Kilcolman Castle

Kilcolman Castle is a tower house located in County Cork, Ireland. It was formerly the residence of the poet Edmund Spenser.[1][2][3]

Kilcolman Castle
Native name
Irish: Caisleán Chill Cholmáin
Picturesque Ireland - a literary and artistic delineation of the natural scenery, remarkable places, historical antiquities, public buildings, ancient abbeys, towers, castles, and other romantic and (14757013626).jpg
Illustration of the castle, 1885
Typetower house
LocationKilcolman East, Buttevant,
County Cork, Ireland
Coordinates52°15′01″N 8°36′38″W / 52.250380°N 8.610485°W / 52.250380; -8.610485Coordinates: 52°15′01″N 8°36′38″W / 52.250380°N 8.610485°W / 52.250380; -8.610485
Builtc. 1420s
OwnerOffice of Public Works
Kilcolman Castle is located in Ireland
Kilcolman Castle
Location of Kilcolman Castle in Ireland


Kilcolman Castle is located 4.4 km (2.7 mi) east-northeast of Buttevant, on the northeast edge of Kilcolman Bog, near the upper branches of the River Awbeg and south of the Ballyhoura Mountains.[4]


This was anciently the site of a ringfort named Cathair Gobhann, "the smith's cathair", belonging to the Uí Rossa tribe of Mogh Ruith.[5]

The castle was built in the 1420s by James FitzGerald, 6th Earl of Desmond, who bought the land from William, Lord Barry around 1418.[6]

Edmund Spenser (1552/53–1599)

Confiscated by the Crown after the Second Desmond Rebellion (1579–1583), the castle passed to Philip Sidney. He granted it, together with 3,028 acres (12.25 km2) of land, to Edmund Spenser around 1586–1587.[7] He refurbished the castle and lived there for ten years, during which time, he wrote his epic poem The Faerie Queene (published 1590–96), inspired by the Tudor conquest of Ireland and influenced by the wild Munster scenery. He also wrote A View of the Present State of Irelande, Epithalamion, the Amoretti sonnet sequence and Colin Clouts Come Home Againe.[8]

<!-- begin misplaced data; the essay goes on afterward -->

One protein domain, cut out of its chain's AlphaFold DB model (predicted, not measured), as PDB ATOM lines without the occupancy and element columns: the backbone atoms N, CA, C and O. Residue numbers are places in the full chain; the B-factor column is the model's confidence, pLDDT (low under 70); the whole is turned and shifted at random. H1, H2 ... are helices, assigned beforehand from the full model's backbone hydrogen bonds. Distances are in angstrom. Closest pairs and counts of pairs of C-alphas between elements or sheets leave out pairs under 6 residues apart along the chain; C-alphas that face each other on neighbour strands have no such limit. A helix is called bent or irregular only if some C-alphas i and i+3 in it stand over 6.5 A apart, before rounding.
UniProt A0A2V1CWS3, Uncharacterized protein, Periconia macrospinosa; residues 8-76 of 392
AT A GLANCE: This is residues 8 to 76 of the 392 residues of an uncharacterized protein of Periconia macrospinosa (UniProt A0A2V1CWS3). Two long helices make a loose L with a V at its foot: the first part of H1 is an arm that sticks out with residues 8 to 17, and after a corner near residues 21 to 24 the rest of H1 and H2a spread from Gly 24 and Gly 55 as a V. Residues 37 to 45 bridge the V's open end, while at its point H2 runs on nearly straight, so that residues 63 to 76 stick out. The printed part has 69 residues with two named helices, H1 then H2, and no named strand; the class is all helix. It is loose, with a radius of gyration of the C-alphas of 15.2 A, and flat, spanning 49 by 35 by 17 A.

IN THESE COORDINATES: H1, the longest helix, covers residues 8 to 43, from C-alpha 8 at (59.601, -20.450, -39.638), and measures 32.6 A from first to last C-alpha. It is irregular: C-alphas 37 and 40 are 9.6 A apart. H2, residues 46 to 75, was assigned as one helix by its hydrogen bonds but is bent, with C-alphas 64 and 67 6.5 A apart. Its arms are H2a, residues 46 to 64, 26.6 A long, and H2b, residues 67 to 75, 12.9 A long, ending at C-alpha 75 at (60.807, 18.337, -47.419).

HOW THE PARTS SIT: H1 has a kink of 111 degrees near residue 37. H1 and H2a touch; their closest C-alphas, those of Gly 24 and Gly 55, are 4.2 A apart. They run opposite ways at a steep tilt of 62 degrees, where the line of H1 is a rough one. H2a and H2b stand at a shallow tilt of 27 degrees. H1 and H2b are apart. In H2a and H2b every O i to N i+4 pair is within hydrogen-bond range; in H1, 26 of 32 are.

In 1598, during the Nine Years' War, Kilcolman Castle was destroyed by the forces of Hugh O'Neill, Earl of Tyrone. Spenser escaped; his son Sylvanus rebuilt Kilcolman but it was again destroyed in 1622 and, afterwards, abandoned.[9][10]


It is a typical late mediaeval tower house with a bawn (a curtain wall).[11] It is four storeys tall; on the interior were a basement, parlour, armoury, privy, chapel, study and private rooms.[12]

View of the castle


  1. ^ Hamilton, Albert Charles (13 July 1997). The Spenser Encyclopedia. University of Toronto Press. ISBN 9780802079237 – via Google Books.
  2. ^ Croker, Thomas Crofton; Wexford.), Jane Adams (of co (13 July 1824). "Researches in the south of Ireland, with an appendix [by J. Adams] containing a private narrative of the rebellion of 1798" – via Google Books.
  3. ^ Burlinson, Christopher (13 July 2006). Allegory, Space and the Material World in the Writings of Edmund Spenser. DS Brewer. ISBN 9781843840787 – via Google Books.
  4. ^ "Kilcolman Castle". Archived from the original on 13 July 2019.
  5. ^ "Archived copy" (PDF). Archived from the original (PDF) on 14 December 2017. Retrieved 13 July 2019.{{cite web}}: CS1 maint: archived copy as title (link)
  6. ^ "Centering Spenser: A Digital Resource for Kilcolman Castle".
  7. ^ "Kilcolman Castle - Scenery and Antiquities of Ireland".
  8. ^ "Not the people's poet". The Irish Times.
  9. ^ "Kilcolman Walk: Rare plants and old stories spring up at Kilcolman". 3 November 2014.
  10. ^ "Kilcolman Castle - Irish Pictures (1888)".
  11. ^ Klingelhofer, Eric (19 July 2013). Castles and Colonists: An Archaeology of Elizabethan Ireland. Manchester University Press. ISBN 9781847797735 – via Google Books.
  12. ^ "Centering Spenser: A Digital Resource for Kilcolman Castle".

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